Friday Night Magic · LGS · Social Dynamics

Libraries Vs. Local Game Stores

It’s Friday night and I’ve completed my brand new Queen Marchesa deck hours before our arrival at Local Game Store. Tom and I are currently in a showdown between Jack (the store owner), and Kyle (one of the other regulars). No, these are not their real names.

Our game has been going for two hours already when the store abruptly loses power due to a wind storm. It’s pitch black for several moments and every dude in there does the “OooOooOo” sound that everyone has done since grade school for this monumental occasion. I miss the memo and instead yell, “Quick! Draw extra cards!”

Before long, two plastic camping lanterns are brought out and distributed to each table. The store was prepared for this exact event. Our game continues for another hour due to Jack’s pillow fort shenanigans, Marchesa’s politics, Necrons’ reanimatey-ness, and whatever the hell Kyle is doing. (It nearly wins him the game in the end before Jack steals the victory for himself.)

Most of the town is out of power for the next three to five days. However, commercial areas such as the one that our LGS is located in are prioritized and quickly get power back before the residential areas do. Thankfully, Jack allows us to soak up the heat and light from Local Game Store like the lizards we all are. He even directs us to where we can charge our phones.

While completing my Master’s degree in Library and Information Studies, it was continually driven home that libraries are one of the last existing community hubs that exist. They are safe havens that connect people of all ages to resources, information, and other human beings. More than that, they’re toted as the last remaining space where one can go to engage with their community completely free of charge.

Seeing the way that our LGS functioned during a power outage made me realize that game stores function in much the same way.

Of course, they are still businesses that hope for some of our hard earned dollars to go into purchasing new cards, snacks, sleeves, and event fees. However, unlike other retail outlets, most LGSes welcome in community members to simply sit and exist and play a game of Commander even when they don’t have a single penny to spend. They offer a warm and dry place for their patrons to come when disaster hits and, if you’re as lucky as Tom and I are, they foster a safe environment where nerds like us are free to be ourselves and connect with other like-minded people.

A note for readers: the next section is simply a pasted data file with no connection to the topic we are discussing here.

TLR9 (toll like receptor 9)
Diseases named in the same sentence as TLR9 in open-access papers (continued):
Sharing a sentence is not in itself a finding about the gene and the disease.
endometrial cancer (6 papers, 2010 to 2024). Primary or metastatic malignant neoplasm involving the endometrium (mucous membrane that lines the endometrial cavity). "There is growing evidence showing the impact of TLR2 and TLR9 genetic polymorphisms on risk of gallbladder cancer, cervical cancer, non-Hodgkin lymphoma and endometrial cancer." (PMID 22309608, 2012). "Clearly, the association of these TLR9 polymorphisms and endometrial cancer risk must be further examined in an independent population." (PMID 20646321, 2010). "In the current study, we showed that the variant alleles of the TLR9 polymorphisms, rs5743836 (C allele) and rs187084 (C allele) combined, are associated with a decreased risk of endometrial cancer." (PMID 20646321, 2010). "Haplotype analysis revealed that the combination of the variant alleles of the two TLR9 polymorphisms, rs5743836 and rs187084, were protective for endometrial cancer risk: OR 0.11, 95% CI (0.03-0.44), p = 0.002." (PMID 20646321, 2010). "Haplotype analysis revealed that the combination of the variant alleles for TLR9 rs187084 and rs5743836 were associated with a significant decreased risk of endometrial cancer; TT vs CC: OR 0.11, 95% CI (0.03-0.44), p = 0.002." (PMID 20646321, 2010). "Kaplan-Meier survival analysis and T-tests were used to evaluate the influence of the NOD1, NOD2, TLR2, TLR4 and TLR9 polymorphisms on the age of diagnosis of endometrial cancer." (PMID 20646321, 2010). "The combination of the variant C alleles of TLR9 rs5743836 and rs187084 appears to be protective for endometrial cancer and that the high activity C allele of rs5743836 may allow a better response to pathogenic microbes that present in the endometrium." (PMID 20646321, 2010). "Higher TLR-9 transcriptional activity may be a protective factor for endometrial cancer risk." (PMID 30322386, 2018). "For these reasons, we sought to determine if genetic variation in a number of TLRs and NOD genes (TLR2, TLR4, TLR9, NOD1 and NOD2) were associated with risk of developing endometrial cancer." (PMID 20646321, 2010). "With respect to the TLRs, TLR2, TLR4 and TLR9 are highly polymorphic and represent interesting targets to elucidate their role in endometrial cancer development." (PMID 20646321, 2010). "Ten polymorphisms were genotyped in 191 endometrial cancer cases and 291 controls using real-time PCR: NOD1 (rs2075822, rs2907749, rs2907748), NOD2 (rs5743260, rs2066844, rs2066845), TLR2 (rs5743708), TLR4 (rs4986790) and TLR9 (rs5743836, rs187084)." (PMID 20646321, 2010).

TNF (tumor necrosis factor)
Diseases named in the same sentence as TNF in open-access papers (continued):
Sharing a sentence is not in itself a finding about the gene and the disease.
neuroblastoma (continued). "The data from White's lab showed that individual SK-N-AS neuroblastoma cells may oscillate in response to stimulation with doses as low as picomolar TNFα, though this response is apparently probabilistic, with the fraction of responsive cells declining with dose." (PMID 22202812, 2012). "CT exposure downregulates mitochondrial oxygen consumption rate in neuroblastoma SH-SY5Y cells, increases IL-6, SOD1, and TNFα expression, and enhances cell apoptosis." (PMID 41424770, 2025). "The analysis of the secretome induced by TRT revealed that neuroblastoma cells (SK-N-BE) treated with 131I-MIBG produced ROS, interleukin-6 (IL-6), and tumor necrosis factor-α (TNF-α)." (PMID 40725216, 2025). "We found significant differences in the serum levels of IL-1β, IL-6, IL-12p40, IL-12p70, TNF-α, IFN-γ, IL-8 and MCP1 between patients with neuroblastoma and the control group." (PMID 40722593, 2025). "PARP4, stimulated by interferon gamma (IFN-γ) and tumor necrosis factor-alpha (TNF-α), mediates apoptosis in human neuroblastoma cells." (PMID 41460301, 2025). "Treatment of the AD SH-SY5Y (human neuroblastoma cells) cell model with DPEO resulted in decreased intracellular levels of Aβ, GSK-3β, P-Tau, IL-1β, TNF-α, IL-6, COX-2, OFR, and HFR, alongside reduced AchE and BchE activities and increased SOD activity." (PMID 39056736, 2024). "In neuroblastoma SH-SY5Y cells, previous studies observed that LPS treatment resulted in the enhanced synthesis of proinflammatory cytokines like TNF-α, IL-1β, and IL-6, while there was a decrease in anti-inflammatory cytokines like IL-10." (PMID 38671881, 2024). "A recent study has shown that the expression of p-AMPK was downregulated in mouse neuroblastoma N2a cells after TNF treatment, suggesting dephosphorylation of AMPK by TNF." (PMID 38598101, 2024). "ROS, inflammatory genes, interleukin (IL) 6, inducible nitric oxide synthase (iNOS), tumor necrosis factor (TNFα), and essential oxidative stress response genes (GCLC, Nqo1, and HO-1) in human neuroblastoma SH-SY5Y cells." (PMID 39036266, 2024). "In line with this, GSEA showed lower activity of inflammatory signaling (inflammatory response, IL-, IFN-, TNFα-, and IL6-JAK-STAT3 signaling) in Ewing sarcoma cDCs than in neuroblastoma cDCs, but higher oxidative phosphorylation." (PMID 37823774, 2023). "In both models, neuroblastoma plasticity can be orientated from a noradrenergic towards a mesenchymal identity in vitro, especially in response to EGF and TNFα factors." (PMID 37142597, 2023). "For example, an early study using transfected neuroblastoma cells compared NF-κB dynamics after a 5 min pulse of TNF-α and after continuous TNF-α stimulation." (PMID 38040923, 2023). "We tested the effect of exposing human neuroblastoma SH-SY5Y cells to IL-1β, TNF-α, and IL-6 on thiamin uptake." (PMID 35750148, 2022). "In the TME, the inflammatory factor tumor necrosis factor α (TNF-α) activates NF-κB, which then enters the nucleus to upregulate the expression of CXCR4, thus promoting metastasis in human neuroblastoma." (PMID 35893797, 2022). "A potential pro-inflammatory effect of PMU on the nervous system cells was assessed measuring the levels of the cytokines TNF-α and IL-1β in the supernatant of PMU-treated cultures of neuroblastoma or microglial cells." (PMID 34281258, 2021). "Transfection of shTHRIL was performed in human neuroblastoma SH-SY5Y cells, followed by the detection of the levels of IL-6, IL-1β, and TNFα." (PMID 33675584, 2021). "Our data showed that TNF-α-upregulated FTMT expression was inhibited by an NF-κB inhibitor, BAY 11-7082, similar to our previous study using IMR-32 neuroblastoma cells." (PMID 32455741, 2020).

Contrary to what my professors and employers would have me believe, libraries are not the last places in every town and city that people can simply exist. In an article for World Literature Today, Linda Stack-Nelson decries that “in a library, no one is asked to pay anything simply to sit. For those with few resources besides time, this is a godsend. Libraries are unofficial playgrounds for low-income families on rainy days, homeless shelters in cold months, reprieves from broken homes for grade-school-age children. They are the last bastions of quiet and calm where nothing is asked of one but to exist.”

It’s true that libraries are all of these things.

However, I think it’s worth acknowledging that local game stores like my own are valid counterparts in offering up a sense of sanctuary for diverse groups of people to relax, unwind, learn, and feel free to be themselves.

That being said, one of the key differences between these two locations is that at one of them, you have a significantly lesser chance of being shushed.

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